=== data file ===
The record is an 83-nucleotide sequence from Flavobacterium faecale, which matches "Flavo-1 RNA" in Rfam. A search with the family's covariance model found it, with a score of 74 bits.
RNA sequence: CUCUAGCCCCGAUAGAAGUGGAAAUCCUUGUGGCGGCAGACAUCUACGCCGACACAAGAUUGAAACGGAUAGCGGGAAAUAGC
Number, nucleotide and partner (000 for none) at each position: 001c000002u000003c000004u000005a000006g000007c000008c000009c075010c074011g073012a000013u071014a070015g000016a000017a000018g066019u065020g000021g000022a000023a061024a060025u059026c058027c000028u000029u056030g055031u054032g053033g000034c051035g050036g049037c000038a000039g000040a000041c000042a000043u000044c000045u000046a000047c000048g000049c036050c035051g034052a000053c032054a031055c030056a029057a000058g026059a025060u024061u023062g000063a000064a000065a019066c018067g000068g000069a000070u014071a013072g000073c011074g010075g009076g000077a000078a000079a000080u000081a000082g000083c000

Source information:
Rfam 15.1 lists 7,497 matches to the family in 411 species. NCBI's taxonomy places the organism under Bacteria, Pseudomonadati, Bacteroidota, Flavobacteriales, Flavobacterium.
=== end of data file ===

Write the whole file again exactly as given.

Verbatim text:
The record is an 83-nucleotide sequence from Flavobacterium faecale, which matches "Flavo-1 RNA" in Rfam. A search with the family's covariance model found it, with a score of 74 bits.
RNA sequence: CUCUAGCCCCGAUAGAAGUGGAAAUCCUUGUGGCGGCAGACAUCUACGCCGACACAAGAUUGAAACGGAUAGCGGGAAAUAGC
Number, nucleotide and partner (000 for none) at each position: 001c000002u000003c000004u000005a000006g000007c000008c000009c075010c074011g073012a000013u071014a070015g000016a000017a000018g066019u065020g000021g000022a000023a061024a060025u059026c058027c000028u000029u056030g055031u054032g053033g000034c051035g050036g049037c000038a000039g000040a000041c000042a000043u000044c000045u000046a000047c000048g000049c036050c035051g034052a000053c032054a031055c030056a029057a000058g026059a025060u024061u023062g000063a000064a000065a019066c018067g000068g000069a000070u014071a013072g000073c011074g010075g009076g000077a000078a000079a000080u000081a000082g000083c000

Source information:
Rfam 15.1 lists 7,497 matches to the family in 411 species. NCBI's taxonomy places the organism under Bacteria, Pseudomonadati, Bacteroidota, Flavobacteriales, Flavobacterium.